There is a story from the Gospel of John that is circling in my heart as I write this post; just as it did when I imagined what my own religious life could feel like. It is the pinnacle of Jesus’ parable of the vine and the branches; Jesus’ request to love others. Love is what it is all about. It’s also what discernment—and religious life—are all about.  

What is in your heart this week full of Valentines?

Who, or what, are you in love with?


On the road of discernment?

Thursday, April 28th 2016 2:07 pm
Sister Amy Taylor, FSPA

woman traveling in tour bus

Photo courtesy of


Are you willing to go where discernment takes you?

Recently, St. Rose Convent was the unexpected destination for about 100 people traveling on a mystery tour. They arrived for Mass and were given a tour of Mary of the Angels Chapel.

Pondering their presence I began to wonder: “Would I get on a bus with people I don't know and go wherever it stops?"

Discernment can sometimes feel like taking a mystery tour. When I am discerning I’m not always sure where I’m going, and often times someone else is driving. That someone else may be God, driving me along as I listen in prayer, as community members invite me to new opportunity, as family and friends reflect what they have noticed in me. We are all traveling the mysterious journey of life as it unfolds.

As you reflect on your life ... what is your level of trust in situations when you feel like you are not totally in control, or when you can't see around the next bend in the road? Are you finding yourself on a mystery tour of discernment?

It's where I pray

Thursday, January 25th 2018 10:00 am
Sister Maris Kerwin, FSPA



Image by Sister Amy Taylor

One of my favorite places to pray is in my recliner in my room at St. Rose Convent. It sits in front of a window from which I can see the Adoration Chapel behind a variety of trees. The chapel mirrors stability in my life, and the trees as well as the shifting seasons remind me of change. All are important, and God helps to remind me that I need both. The occasional bird flying from one place to the other helps me to see that connection.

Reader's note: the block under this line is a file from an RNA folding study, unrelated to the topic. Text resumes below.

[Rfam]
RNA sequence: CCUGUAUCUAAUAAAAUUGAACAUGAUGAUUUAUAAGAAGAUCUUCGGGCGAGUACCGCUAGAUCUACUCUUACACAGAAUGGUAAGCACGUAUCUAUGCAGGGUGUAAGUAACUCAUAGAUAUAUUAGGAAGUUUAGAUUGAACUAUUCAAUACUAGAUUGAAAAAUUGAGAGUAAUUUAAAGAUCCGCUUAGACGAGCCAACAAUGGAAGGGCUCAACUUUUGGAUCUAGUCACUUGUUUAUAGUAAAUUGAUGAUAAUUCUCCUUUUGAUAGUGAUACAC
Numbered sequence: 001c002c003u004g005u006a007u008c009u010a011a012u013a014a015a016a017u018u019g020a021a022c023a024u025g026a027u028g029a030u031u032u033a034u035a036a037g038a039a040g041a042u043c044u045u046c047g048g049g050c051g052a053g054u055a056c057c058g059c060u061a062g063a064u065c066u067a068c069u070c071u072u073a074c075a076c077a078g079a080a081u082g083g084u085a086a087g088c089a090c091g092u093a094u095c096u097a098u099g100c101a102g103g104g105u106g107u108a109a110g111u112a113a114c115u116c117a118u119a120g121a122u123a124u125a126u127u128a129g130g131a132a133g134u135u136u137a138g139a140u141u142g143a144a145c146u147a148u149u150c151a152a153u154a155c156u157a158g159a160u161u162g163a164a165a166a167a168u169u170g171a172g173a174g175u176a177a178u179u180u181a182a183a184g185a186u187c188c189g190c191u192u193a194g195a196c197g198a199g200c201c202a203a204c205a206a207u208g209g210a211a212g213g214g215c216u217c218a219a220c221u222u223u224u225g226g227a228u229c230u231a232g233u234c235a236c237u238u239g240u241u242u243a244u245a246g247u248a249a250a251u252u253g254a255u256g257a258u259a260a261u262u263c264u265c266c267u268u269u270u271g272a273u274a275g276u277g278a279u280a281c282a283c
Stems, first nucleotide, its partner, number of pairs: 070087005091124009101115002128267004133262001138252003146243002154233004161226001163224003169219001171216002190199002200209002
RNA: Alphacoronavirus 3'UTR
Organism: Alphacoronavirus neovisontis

Franciscan Way is a series featuring prayerful reflection by Franciscan Sisters of Perpetual Adoration.

Sister Clarone to discerners: '... listen to your heart.'

Thursday, September 19th 2019 10:00 am
Sister Amy Taylor, FSPA


‘God called: I listened and followed’


Sister Clarone Brill celebrated her 70th jubilee on April 26, 2019, at St. Rose Convent.

Franciscan Sister of Perpetual Adoration Clarone Brill has ministered in Wisconsin and Iowa, spreading Franciscan joy to each person she’s encountered. She began serving as a teacher and later in her life found excitement and fulfillment through her ministry of pastoral care for the elderly. In celebration of her 70th jublilee, Show me a sign asked Sister Clarone to reflect on some of the experiences she has had over the last seven decades as a Franciscan Sister of Perpetual Adoration.  

Show me a sign:
How did you know that you wanted to be a religious sister?

Sister Clarone: